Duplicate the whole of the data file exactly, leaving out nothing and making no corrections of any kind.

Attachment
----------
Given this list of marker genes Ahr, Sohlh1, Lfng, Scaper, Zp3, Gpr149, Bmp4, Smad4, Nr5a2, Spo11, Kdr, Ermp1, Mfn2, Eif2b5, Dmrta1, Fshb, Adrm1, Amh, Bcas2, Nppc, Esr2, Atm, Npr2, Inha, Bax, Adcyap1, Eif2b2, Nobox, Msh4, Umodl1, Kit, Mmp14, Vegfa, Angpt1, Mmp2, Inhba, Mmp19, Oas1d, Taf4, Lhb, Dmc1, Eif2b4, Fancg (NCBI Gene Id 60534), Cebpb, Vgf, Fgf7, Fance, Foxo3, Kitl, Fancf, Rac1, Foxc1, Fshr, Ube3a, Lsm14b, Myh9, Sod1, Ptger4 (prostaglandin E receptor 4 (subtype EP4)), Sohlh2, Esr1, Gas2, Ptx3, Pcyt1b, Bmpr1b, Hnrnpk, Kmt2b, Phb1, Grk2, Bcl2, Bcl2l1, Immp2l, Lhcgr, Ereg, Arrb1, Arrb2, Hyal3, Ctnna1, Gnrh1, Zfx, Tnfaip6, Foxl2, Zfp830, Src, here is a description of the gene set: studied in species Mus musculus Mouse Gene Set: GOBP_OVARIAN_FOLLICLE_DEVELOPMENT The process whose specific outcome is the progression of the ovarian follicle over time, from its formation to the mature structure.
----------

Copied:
Given this list of marker genes Ahr, Sohlh1, Lfng, Scaper, Zp3, Gpr149, Bmp4, Smad4, Nr5a2, Spo11, Kdr, Ermp1, Mfn2, Eif2b5, Dmrta1, Fshb, Adrm1, Amh, Bcas2, Nppc, Esr2, Atm, Npr2, Inha, Bax, Adcyap1, Eif2b2, Nobox, Msh4, Umodl1, Kit, Mmp14, Vegfa, Angpt1, Mmp2, Inhba, Mmp19, Oas1d, Taf4, Lhb, Dmc1, Eif2b4, Fancg (NCBI Gene Id 60534), Cebpb, Vgf, Fgf7, Fance, Foxo3, Kitl, Fancf, Rac1, Foxc1, Fshr, Ube3a, Lsm14b, Myh9, Sod1, Ptger4 (prostaglandin E receptor 4 (subtype EP4)), Sohlh2, Esr1, Gas2, Ptx3, Pcyt1b, Bmpr1b, Hnrnpk, Kmt2b, Phb1, Grk2, Bcl2, Bcl2l1, Immp2l, Lhcgr, Ereg, Arrb1, Arrb2, Hyal3, Ctnna1, Gnrh1, Zfx, Tnfaip6, Foxl2, Zfp830, Src, here is a description of the gene set: studied in species Mus musculus Mouse Gene Set: GOBP_OVARIAN_FOLLICLE_DEVELOPMENT The process whose specific outcome is the progression of the ovarian follicle over time, from its formation to the mature structure.